• Someone isn't using Twitter properly. "L337, bro, u a playa, P0N3 4-eva!" Perfectly respectable Tweet, but not for TwitterPonies. This can even happen when someone has an excellent character, has clearly read the guidelines, cares, has approached you nicely, and even has an interesting idea you'd normally enjoy supporting--but who can't spell even basic words, uses the "(c)" continue to draft giant polymer Tweets, drowns their Tweets in emoticons or any of a hundred abuses. You can ignore, or better yet, help them out!
  • Someone's offer is way out of your character's concept, context or established behavior. "Come on, @mlp_Applejack, let's study our ancient Equestrian transitive verbs, indoors!" That might excite @mlp_Twilight, but this isn't right for AJ. That's an easy one to say "no" to. More difficult: "Come on, @mlp_Applejack, let's invent a new kind of cider!" Far closer to AJ's wheelhouse, but she's not really much of an inventor, and you may feel this isn't in her character. This time your "no" is best done in either one of two ways: a counteroffer (see below) or an OOC denial via DM or other method. Fact is, you may just not want to stretch AJ's abilities in this direction. You have the right to play the character as you see them. If you deny, even in IC, keep it gentle: the person making the offer is clearly trying to interest you, and that's thoughtful (if a bit forceful).
  • Someone's offer is just plain terrible. "Hey @mlp_Rarity, why don't we fuse all the Elements of Harmony into a giant gem-ball, maybe it'll be super duper powerful!" Lots wrong with that, and you're well within your rights to refuse to have any part of it, even if they can't do it without you. Again, if they're making it in good faith, be gentle.
  • Someone's offer is just too much of a commitment. Maybe you don't want to spend three days traveling to the mystical ancient land of FooFoo, another six hunting the elusive Warnk, and three more days to get home.
  • You're just not feeling it today. "Oh no, @mlp_Applejack, 50 dragons are tearing up your orchard, let's go get 'em!" Honest AJ is well within her rights to just say "no" to something that energetic.
  • The entire character seems to you just too ridiculous or absurd or too far beyond the guidelines. "*walks up to @mlp_Pinkie at SCC* Excuse me, I'd like to buy a cupcake." What's wrong with that perfectly nice, reasonable (if rather boring and safe) offer? Nothing is wrong with it, except the new person making this offer is Captain James T. Kirk Pony with a phaser, and was just struck by lightning which turned him into a super-powerful mage, too. Right, thanks but no thanks.
  • The offer is just too fluffy. "Do you wanna go on an adventure?" or the dreaded, "Does anypony wanna RP?" Those are barely offers at all. Ripe for a "no," or even just ignoring.

There are many other reasons to say "no." You get the idea.

Counteroffer: the Best Kind of "No"

Except for cases where the proper "no" is ignoring or helping them out OOC, the best kind of "no" isn't a "no" at all, it's a counteroffer. It's "Yes, but." It's a way of saying, "Sure I want to play, but not quite that way, how about we play this way?" It's dangerous for a lot of reasons.

It's risky. Some people take a counteroffer like a slap in the face. It's probably someone present in bad faith, but even when not, some times people are oversensitive. You may have to do damage control. It's also risky because hey, your counteroffer is itself an offer, and all offers are risky. They could say "no" to you too.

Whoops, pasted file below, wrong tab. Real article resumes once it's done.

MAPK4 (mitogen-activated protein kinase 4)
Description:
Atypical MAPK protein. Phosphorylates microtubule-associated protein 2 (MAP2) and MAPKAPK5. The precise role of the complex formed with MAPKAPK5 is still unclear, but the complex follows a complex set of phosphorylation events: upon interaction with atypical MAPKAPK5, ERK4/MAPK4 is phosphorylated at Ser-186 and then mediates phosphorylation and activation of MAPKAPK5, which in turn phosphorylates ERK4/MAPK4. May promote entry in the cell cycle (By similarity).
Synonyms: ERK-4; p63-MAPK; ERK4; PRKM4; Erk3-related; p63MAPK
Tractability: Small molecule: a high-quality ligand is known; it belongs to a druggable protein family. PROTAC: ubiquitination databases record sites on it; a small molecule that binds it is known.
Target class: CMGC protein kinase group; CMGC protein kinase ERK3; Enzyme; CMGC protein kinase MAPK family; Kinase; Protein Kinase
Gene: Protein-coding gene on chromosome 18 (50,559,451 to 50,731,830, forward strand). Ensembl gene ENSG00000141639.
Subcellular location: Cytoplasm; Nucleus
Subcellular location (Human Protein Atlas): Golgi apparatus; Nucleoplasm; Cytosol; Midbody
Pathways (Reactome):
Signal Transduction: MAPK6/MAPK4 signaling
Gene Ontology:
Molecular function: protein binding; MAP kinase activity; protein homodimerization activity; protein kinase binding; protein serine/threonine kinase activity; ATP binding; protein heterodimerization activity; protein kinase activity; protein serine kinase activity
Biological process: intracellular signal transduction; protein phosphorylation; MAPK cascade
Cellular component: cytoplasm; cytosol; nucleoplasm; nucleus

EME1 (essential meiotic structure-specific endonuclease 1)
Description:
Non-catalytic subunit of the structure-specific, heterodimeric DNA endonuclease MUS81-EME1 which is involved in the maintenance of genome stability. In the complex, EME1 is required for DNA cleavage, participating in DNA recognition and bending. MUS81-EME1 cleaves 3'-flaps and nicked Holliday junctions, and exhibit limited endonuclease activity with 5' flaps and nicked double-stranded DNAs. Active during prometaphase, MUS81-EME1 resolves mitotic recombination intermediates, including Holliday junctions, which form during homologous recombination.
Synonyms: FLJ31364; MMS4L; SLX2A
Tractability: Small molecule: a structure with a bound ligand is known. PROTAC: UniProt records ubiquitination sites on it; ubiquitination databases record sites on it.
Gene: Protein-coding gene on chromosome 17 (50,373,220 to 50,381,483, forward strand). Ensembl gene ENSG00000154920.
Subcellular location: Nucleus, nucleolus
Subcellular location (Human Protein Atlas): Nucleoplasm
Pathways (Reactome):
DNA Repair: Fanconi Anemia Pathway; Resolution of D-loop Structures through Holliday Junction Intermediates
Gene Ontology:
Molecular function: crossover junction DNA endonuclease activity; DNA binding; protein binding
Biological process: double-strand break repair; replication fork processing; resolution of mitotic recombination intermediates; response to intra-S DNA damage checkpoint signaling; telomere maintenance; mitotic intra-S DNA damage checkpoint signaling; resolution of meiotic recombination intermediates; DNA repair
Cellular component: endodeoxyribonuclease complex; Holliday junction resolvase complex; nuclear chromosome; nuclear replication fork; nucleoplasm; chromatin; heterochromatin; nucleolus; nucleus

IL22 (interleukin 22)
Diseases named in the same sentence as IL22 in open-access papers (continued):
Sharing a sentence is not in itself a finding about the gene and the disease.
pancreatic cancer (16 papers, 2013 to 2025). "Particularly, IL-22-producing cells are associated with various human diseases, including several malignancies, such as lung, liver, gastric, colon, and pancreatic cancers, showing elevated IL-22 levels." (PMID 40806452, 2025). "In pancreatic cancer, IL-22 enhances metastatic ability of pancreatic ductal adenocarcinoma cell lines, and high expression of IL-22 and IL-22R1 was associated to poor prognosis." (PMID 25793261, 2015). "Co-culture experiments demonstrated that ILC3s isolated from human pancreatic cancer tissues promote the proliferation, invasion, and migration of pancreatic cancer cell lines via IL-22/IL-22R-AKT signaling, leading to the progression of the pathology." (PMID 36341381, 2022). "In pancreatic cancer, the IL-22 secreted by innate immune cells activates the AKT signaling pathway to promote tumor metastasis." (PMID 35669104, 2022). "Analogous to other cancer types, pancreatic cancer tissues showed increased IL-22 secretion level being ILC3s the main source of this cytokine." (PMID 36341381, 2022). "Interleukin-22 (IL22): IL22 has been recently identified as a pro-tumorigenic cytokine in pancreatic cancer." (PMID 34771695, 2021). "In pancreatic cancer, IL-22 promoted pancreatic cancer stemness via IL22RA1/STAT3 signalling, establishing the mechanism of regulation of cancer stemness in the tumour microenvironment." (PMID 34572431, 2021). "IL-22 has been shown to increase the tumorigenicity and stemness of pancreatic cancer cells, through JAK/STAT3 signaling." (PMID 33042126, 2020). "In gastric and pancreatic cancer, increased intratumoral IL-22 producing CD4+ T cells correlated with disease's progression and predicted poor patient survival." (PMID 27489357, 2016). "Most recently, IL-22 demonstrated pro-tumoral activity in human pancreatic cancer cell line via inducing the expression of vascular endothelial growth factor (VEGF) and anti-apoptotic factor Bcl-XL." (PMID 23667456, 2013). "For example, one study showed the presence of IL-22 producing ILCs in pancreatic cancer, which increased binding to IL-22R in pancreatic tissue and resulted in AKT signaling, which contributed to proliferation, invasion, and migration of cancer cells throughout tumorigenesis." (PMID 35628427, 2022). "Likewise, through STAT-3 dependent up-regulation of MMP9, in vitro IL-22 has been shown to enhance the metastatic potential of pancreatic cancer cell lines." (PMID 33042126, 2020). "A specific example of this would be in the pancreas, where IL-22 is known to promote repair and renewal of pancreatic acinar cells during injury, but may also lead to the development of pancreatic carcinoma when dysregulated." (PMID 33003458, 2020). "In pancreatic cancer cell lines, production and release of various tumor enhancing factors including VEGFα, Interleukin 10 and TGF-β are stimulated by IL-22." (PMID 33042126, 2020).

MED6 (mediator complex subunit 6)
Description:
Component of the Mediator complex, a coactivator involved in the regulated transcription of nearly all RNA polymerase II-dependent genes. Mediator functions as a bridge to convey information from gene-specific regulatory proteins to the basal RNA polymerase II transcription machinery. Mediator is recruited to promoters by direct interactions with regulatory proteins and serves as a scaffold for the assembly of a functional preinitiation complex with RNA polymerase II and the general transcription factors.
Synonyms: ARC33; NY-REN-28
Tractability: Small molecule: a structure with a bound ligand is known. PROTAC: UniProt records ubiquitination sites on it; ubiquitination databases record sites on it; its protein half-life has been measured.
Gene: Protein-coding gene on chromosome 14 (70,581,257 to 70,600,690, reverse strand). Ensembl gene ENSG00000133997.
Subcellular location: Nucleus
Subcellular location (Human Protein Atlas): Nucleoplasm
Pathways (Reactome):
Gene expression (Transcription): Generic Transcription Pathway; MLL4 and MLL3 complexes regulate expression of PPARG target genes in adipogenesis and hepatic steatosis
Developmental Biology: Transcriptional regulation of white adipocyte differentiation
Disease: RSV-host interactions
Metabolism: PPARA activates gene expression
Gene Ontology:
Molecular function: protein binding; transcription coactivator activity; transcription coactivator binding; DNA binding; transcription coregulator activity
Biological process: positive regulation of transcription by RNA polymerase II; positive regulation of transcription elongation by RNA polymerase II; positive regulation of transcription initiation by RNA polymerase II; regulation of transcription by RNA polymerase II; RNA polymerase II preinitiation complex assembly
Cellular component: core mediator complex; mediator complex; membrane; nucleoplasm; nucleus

The best counteroffers recognize the spirit of the original offer and help the person who made it reshape it into something you can get behind. The VERY best counteroffers do so with a bit of pimping, though only if there's a lot of trust between you already.

Example of a "yes, but" counteroffer: "Hey @mlp_Spike, let's go hunting for diamonds in the diamond fields!" "Well, why go all the way out to the diamond fields when I'm sure there's plenty of diamonds at the Palace?" It's a negotiation, you don't feel like a scene with monsters or diamond dogs, or you feel like having a bit more control in the setup of the offer. You're not denying, you're shifting. Again, risky: they could have had something big prepared and might deny you hard--best used with someone you trust.

While a "yes, but" counteroffer is powerful, the skilled player reaches for the "yes, and" counteroffer.

Example of a "yes, and" counteroffer: "Hey @mlp_Spike, let's go hunting for diamonds in the diamond fields!" "Yes, and I'll bring my trusty Diamond Dog Repelling Whistle, which is 100% totally guaranteed to scare away any diamond dog--I got it mail-order from a comic book!" You added to the scene, making a counteroffer that's not even a "no" at all. It's a "yes," but gives you some say in things. Once again, risky, you might be denied. Use when you have trust.

The Formula for Success

The basic formula for success in TwitterPonies: The closer you adhere to the spirit and letter and play your character accounts within the letter and spirit of the following guidelines, the more likely you are to get Followers, avoid Blockers, be Included in conversations and adventures and have fun.

The converse is true also: the further you stray from the formula, the fewer followers you'll get, the less involved you'll be in conversations or adventures, and you might get blocked.

Read More

You've read this far, PLEASE read these pages as well. Yes, all of them. It's the secret to a fun time, and it'll keep TwitterPonies drama-free for all:

The choice is yours. None of these are rules.

That's how TwitterPonies works.

Got questions? Follow and DM the @mlp_Mod account. The Mod follows every character account, and will always respond to any DM as soon as possible.

Community content is available under CC-BY-SA unless otherwise noted.